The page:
Is the trade war really over?

Don’t go popping the champagne just yet.

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Pic: A ship transporting goods

Many involved in global trade breathe a sigh of relief last on news the United States and China had vowed not to launch a trade war against each other.

"There has been no substantial progress in resolving existing issues in the Sino-US trade relationship.”

The announcement, follow a visit from Chinese Vice Premier Liu He to Washington, comes after months of protracted discussions - and actions - between the two nations which have played havoc with global stability.

But in ANZ Research’s view, there has been no substantial progress in resolving existing issues in the Sino-US trade relationship. Going forward, we cannot rule out the US continuing to initiate other trade measures, with China reciprocating.

Value add

China still intends to lift the value-added content of its economy. This is reflected in the change in China’s import structure which has been shifting towards the development of semiconductors in the last five years.

Thus, technology transfers from the US will be essential. But the US apparently remains doubtful about China’s progress in the protection of IP rights.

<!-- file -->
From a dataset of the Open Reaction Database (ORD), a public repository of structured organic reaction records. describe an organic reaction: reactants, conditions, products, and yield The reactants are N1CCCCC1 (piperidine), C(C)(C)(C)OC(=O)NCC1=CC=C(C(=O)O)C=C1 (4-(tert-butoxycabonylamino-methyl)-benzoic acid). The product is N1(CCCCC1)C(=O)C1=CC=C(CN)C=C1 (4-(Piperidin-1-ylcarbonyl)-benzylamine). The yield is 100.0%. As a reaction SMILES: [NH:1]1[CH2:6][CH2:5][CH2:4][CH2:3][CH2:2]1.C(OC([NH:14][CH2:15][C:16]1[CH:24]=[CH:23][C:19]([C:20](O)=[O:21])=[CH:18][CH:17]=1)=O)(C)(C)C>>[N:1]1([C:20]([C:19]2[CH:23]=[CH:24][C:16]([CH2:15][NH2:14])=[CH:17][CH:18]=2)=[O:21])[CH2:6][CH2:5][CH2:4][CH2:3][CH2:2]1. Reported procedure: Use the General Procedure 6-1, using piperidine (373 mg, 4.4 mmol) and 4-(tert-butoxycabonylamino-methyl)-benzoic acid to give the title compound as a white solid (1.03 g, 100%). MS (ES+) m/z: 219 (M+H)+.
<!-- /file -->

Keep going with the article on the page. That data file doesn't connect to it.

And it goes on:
It’s worth noting it has been in China’s own interests to improve IP protection (as President Xi Jinping mentioned at the Bo’ao Forum in April).

The new agreement requires China to revise IP-related laws and regulations, including its patent law. The question is whether the statement is credible enough for the US to consider reversing its current ban on technology transfers - including China’s direct investment in sectors that the US deems sensitive.

Chip security

The ZTE incident – in which the Chinese tech giant was accused of violating sanctions which led it to be temporarily banned from the US market - was not mentioned in the joint statement, although it has definitely triggered Chinese concerns about ‘chip security’ in its electronic supply chain.

ANZ Research expects China to devote massive resources to develop its semiconductor industry, eventually reducing the market share of US exporters in future.

Both countries agree China will ‘meaningfully’ increase the imports of US agricultural and energy products. But China has been increasing foreign agricultural imports in the last few years. The joint statement did not introduce anything new on this issue.

Some farming states in the US are reportedly worried about China’s tariff measures. The latest statement may help alleviate some domestic pressure within the US, but over the long run the fundamental issues remain unsolved.

The chances are the US will continue to implement some targeted measures and China will make reciprocal responses, in our view.

Raymond Yeung is Chief Economist, Greater China at ANZ

The views and opinions expressed in this communication are those of the author and may not necessarily state or reflect those of ANZ.

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